Maintenance Treatment for Bipolar Disorder
Lamictal Side Effects
Lamictal comes in several types of tablets, such as chewable or orally disintegrating. It adds to the effects of other central nervous system suppressants such as alcohol -- and to those found in many antihistamines, cold medications, pain medications, and muscle relaxants. Check with your doctor before taking any of these.
Three out of every 1,000 people taking Lamictal will develop a rash. Sometimes the rash can prove serious or even fatal. If a rash develops, this drug should be stopped immediately.
Common side effects of Lamictal include:
Medication errors have occurred in filling Lamictal prescriptions because other drugs have similar names, like Lamisil, lamivudine, Ludiomil, labetalol, and Lomotil. To avoid confusion, make sure the drug name is clearly written on your prescription.
Lithium for Bipolar Disorder
Lithium (brand names include Eskalith or Lithobid) is the most widely used and studied medication for treating bipolar disorder. It has been used for more than 50 years and helps reduce the severity and frequency of manic states. It may also help relieve bipolar depression.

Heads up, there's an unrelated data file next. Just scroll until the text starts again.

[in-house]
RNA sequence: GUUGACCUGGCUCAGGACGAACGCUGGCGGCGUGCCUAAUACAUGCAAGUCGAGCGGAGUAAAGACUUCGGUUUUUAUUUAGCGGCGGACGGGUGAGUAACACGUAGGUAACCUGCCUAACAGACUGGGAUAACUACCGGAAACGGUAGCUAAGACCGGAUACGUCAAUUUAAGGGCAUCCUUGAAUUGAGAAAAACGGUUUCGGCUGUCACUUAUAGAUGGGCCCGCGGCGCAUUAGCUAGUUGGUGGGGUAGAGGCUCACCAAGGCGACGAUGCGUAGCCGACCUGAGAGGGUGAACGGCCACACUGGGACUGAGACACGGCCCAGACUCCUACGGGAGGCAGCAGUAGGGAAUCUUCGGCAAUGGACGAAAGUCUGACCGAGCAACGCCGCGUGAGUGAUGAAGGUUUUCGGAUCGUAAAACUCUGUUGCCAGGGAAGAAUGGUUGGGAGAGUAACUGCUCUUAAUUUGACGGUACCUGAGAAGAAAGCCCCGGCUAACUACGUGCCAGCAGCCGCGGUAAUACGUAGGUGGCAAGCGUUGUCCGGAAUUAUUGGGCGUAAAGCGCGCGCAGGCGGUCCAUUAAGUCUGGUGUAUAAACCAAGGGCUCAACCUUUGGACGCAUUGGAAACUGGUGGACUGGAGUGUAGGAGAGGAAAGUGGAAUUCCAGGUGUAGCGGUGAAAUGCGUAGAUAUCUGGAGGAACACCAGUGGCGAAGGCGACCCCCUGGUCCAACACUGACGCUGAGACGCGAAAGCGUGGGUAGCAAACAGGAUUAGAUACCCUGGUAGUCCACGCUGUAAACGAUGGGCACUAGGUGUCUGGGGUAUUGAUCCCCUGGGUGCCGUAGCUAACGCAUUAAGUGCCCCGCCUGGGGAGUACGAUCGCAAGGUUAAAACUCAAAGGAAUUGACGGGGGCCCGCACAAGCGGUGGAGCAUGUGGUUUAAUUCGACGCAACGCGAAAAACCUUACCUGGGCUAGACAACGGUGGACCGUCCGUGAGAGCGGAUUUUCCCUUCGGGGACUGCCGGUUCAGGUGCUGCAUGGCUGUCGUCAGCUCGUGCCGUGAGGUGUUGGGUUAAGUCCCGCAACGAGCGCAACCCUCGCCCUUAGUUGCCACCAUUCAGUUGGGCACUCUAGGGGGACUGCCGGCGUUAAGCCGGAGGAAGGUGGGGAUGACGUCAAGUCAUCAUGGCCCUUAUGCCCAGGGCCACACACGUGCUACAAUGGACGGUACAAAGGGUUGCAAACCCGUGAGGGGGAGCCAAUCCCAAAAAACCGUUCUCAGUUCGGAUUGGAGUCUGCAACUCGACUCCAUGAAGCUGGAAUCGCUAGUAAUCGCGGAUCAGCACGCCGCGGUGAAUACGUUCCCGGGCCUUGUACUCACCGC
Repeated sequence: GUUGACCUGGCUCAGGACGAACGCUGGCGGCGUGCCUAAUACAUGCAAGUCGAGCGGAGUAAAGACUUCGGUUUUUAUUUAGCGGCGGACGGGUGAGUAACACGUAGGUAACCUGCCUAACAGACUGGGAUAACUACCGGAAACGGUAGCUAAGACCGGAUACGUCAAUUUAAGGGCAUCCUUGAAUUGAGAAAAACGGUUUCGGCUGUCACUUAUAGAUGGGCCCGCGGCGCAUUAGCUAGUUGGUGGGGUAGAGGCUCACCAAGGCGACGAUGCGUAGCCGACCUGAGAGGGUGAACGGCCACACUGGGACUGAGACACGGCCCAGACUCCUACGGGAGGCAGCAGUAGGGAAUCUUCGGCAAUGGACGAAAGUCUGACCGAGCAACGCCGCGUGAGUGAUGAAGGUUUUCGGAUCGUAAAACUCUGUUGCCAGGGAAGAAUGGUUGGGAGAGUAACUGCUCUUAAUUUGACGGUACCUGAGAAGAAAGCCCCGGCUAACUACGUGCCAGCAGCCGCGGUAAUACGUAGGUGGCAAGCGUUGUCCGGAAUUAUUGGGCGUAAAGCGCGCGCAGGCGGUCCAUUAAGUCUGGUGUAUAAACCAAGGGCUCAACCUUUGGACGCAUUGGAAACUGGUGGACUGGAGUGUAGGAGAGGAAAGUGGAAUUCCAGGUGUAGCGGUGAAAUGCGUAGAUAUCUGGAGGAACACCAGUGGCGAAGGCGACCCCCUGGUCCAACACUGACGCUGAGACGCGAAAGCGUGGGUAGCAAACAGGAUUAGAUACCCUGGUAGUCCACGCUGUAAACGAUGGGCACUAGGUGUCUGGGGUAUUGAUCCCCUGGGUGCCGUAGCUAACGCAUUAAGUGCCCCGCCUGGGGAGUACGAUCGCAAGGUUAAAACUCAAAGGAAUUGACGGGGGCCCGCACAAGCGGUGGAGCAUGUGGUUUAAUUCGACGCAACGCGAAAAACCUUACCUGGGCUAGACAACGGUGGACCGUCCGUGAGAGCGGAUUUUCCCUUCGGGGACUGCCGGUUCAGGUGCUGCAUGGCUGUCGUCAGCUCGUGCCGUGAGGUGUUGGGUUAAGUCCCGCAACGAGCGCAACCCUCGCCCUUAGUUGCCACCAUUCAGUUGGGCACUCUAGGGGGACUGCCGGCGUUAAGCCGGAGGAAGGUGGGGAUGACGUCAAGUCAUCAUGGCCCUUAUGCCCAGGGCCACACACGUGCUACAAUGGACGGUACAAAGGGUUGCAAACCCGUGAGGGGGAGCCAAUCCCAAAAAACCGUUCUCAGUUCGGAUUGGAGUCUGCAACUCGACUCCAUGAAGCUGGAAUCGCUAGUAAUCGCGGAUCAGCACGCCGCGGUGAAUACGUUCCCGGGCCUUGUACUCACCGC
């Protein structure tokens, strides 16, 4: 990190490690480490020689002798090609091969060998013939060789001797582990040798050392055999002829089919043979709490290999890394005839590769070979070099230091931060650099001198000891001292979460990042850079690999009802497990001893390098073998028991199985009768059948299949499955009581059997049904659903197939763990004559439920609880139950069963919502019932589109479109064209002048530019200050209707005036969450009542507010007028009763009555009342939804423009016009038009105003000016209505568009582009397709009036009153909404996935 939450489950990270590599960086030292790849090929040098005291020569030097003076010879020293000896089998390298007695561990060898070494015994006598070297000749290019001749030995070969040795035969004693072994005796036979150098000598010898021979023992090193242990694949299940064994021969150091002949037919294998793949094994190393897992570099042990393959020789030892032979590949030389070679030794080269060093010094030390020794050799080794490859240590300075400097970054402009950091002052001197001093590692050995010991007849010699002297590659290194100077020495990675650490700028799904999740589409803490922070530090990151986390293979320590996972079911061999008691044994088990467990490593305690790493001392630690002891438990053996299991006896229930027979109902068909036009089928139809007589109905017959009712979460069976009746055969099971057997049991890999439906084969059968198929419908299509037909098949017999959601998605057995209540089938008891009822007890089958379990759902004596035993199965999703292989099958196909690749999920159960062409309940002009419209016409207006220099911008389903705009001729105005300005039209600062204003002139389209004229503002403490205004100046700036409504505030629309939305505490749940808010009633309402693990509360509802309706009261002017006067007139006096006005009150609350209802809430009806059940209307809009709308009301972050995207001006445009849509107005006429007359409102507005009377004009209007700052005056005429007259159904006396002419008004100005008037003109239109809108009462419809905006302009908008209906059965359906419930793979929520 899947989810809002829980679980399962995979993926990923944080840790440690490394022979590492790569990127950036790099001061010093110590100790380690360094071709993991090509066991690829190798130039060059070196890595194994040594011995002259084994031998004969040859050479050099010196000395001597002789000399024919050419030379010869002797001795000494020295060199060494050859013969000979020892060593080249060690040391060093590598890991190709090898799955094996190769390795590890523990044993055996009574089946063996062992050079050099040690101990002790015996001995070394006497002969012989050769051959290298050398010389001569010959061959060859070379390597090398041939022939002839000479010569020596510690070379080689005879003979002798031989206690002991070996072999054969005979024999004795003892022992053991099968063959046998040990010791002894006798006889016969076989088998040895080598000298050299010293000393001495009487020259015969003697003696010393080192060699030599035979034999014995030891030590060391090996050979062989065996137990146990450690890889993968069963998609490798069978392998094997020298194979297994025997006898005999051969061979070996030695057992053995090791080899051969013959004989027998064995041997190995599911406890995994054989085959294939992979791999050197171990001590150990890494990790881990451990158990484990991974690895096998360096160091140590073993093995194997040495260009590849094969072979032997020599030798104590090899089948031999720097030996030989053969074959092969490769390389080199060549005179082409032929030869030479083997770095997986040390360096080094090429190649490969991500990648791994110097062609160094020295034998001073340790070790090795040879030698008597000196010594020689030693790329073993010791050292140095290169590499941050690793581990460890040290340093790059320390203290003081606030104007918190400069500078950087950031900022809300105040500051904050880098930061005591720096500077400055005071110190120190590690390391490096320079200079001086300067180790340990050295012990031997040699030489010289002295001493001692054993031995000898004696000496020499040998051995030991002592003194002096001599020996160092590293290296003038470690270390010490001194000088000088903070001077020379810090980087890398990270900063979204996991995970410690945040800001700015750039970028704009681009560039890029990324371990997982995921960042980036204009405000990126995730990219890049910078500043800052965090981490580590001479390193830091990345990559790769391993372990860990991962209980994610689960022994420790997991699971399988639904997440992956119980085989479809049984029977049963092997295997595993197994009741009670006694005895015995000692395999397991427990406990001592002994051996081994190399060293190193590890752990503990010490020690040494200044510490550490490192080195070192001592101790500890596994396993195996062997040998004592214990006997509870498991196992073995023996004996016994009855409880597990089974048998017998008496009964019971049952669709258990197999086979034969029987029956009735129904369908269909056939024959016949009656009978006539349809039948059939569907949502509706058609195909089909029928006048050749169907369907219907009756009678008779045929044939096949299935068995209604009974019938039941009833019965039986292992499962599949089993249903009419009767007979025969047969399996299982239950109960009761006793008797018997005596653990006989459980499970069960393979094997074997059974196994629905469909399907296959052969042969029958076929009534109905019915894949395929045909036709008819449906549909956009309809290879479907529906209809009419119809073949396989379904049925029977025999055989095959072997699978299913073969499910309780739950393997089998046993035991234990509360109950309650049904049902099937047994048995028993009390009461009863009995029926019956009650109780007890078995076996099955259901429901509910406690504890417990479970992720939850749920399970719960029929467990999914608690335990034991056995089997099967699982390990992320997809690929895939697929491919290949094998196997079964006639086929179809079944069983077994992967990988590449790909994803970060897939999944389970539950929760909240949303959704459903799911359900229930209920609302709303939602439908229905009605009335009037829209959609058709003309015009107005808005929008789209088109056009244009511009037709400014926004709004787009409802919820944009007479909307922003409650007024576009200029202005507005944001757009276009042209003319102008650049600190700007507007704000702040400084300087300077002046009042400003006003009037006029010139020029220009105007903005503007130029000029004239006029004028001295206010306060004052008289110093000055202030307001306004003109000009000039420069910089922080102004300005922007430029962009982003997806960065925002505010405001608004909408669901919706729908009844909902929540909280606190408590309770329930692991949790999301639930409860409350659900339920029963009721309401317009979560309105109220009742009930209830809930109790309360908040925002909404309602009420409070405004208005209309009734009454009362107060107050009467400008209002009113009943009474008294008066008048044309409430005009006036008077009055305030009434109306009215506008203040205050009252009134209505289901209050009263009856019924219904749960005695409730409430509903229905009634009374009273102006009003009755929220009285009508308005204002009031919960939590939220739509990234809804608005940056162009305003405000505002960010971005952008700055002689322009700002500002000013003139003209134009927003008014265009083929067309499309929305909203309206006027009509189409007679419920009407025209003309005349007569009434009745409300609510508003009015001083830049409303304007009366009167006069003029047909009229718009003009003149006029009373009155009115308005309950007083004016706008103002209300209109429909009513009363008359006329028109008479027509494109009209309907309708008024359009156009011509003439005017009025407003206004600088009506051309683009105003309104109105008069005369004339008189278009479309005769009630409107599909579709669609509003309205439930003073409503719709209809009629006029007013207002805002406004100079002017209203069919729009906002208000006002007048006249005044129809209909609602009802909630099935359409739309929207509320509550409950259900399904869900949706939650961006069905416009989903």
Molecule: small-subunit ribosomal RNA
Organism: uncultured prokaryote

People with bipolar disorder may take lifelong lithium as maintenance therapy to prevent relapses. When lithium treatment stops, relapses can occur within six months in 90% of patients. Moreover, subsequent lithium treatment may sometimes be less effective, particularly if lithium is stopped abruptly rather than gradually (meaning, over a period of 2 weeks or longer).
Studies show that lithium can significantly reduce the risk of suicide among people with bipolar disorder. It also helps prevent future manic episodes.
Lithium is a simple salt that acts on a person's central nervous system. Doctors don’t know exactly how lithium works to stabilize mood. However, it helps people with bipolar disorder have more control over their emotions and cope better with the problems of daily life.
When lithium is used as part of maintenance therapy for bipolar disorder, your doctor will want to take regular blood tests during your treatment because it can affect kidney and thyroid function. Blood tests will also help your doctor monitor the level of lithium in your blood. Your doctor also will probably suggest you drink two or three quarts of water or fluid a day during treatment and use a normal amount of salt in your food. Both salt and fluid can affect the levels of lithium in your blood, so its important to consume a steady amount every day.